The Race For Honors, Hannah M. Frantz May 2013

The Race For Honors, Hannah M. Frantz

SURGE

Over graduation weekend, it was pretty common to see people weighed down by massive numbers of honor cords hanging around their necks. This is a mark of respect at Gettysburg College, so students wear them proudly. I had the privilege to attend Spring Honors Day and watch many of my friends receive achievement awards. As we started winding down to the end of the ceremony, something hit me:

The recipients were overwhelmingly white. [excerpt]


I Am Not Your Video Girl, Rashida Aluko-Roberts Apr 2013

I Am Not Your Video Girl, Rashida Aluko-Roberts

SURGE

“We need girls who are willing to be up on stage with us and who are not afraid to go HAM dancing in front of a crowd. I know at least a few of you who have the confidence/jaw-dropping dance moves to pull this off.” [excerpt]


Fearless: Ratco, Center For Public Service Mar 2013

Fearless: Ratco, Center For Public Service

SURGE

If you haven’t noticed yet, we’ve had some really spectacular visitors from the south with us on Gettysburg’s campus the last few days! The Random Acts of Theater Company (RATCo) is a group that emerged from the Freedom Foundation in Denver, Colorado a few years ago. Their initiative involved using theater as a means for self-expression and communication, but RATCo spread because it was so successful and ultimately reached Selma, Alabama. Selma, although a major site for the Civil Rights movement, and also the site for the last battle of the civil war, has changed very little ...


Style Watch: Blackface Edition, Rashida Aluko-Roberts Mar 2013

Style Watch: Blackface Edition, Rashida Aluko-Roberts

SURGE

The above quote is from a statement/apology offered by Sebastian Kim, a photographer, whose recent editorial, “African Queen,” which featured a 16-year-old white female made to appear black, was marred with controversy. According to the photographer, dousing a young white female in deep bronze, accessorizing her in elaborate head wraps and heavy jewels (symbols that are often associated with Africa), was in no way an attempt to depict what an “African queen” looks like. Rather, his spread was attempting to showcase “the beauty aesthetic of his shoot” by using a “tanned or golden skin” model. [excerpt]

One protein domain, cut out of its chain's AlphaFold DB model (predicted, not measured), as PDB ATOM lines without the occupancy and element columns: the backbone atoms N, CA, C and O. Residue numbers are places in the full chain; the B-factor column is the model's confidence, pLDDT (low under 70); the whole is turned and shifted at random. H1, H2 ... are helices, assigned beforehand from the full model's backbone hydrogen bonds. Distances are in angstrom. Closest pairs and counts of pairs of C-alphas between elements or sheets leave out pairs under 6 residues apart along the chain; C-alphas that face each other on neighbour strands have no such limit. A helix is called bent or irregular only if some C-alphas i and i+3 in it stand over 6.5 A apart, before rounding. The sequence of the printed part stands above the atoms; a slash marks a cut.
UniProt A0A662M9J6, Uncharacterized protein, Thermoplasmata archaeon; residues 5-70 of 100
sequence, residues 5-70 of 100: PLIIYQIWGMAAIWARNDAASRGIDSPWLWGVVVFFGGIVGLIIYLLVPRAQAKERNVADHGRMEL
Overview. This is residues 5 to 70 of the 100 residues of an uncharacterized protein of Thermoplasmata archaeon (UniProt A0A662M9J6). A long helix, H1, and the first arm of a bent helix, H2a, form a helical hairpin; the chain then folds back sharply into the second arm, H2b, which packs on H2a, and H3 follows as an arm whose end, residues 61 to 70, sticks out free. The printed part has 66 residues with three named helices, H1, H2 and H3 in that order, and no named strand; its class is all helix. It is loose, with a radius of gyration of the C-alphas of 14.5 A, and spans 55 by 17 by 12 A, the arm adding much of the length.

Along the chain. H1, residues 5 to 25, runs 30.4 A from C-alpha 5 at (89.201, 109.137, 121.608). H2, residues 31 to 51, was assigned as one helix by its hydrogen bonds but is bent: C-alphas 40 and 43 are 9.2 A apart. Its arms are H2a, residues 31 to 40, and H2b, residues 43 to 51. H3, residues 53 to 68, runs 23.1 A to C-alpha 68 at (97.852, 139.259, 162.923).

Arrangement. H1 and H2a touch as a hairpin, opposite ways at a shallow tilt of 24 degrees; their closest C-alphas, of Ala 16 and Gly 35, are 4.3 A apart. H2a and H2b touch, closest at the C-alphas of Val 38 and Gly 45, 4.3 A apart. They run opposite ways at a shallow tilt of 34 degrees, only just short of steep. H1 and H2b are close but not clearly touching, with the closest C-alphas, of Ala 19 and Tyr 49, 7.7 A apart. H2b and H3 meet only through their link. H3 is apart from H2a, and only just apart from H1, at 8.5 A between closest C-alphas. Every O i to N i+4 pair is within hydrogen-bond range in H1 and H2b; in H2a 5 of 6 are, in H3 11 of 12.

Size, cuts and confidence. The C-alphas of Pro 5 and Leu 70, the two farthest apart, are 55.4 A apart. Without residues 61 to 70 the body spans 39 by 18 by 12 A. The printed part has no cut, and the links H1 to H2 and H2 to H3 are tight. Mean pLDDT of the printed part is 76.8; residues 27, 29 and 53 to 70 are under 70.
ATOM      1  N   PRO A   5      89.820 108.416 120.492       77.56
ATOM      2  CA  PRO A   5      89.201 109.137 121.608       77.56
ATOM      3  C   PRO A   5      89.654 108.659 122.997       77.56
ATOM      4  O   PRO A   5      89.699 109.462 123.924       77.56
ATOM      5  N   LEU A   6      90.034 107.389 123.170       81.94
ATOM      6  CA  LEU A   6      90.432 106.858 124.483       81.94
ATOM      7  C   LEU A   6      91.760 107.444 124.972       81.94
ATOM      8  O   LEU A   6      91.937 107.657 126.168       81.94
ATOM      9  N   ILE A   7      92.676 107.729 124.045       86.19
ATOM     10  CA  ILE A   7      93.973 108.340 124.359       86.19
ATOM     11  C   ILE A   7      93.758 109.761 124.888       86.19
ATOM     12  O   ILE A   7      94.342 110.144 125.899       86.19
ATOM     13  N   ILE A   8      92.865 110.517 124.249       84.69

That Awkward Moment When I Accidentally Internalized Racism, Rashida Aluko-Roberts Mar 2013

That Awkward Moment When I Accidentally Internalized Racism, Rashida Aluko-Roberts

SURGE

I recently attended a conference about the importance of Africana Studies (AFS) and it had a panel of visiting professors that consisted of mostly black men and women. I was beyond impressed by their achievements and found myself engaged and excited by their discussions. My admiration for these scholars only grew exponentially when I learned that one of the female professors was from Sierra Leone, just like me! [excerpt]


How I Met Your Mother & Other Spoiler Alerts, Emily M. Lindholm Feb 2013

How I Met Your Mother & Other Spoiler Alerts, Emily M. Lindholm

SURGE

Ted: She chews loudly. Why do you think we call her Chewbacca?

Marshall: Because she’s loyal, wears shiny belts, and I resemble a young Harrison Ford.

Shortly after this scene in How I Met Your Mother’s “Spoiler Alert” episode, Marshall experiences a sinking realization that his fiancée Lilly “chews loudly,” something Marshall never seemed to notice before. Cue the tacky yet–highly effective–“glass shattering” sound effects and 20 minutes of comedic exploitation of the gang’s annoying quirks, and you get five friends with a hilariously devastating new awareness of each other’s flaws, and one brilliant ...


Ua12/2/33 Black History Month, Wku Association For The Study Of African American Life & History Feb 2013

Ua12/2/33 Black History Month, Wku Association For The Study Of African American Life & History

WKU Archives Records

Poster announcing events scheduled for Black History Month at WKU.


Ua12/2/33 Whips & Chains, Wku Association For The Study Of African American Life & History Feb 2013

Ua12/2/33 Whips & Chains, Wku Association For The Study Of African American Life & History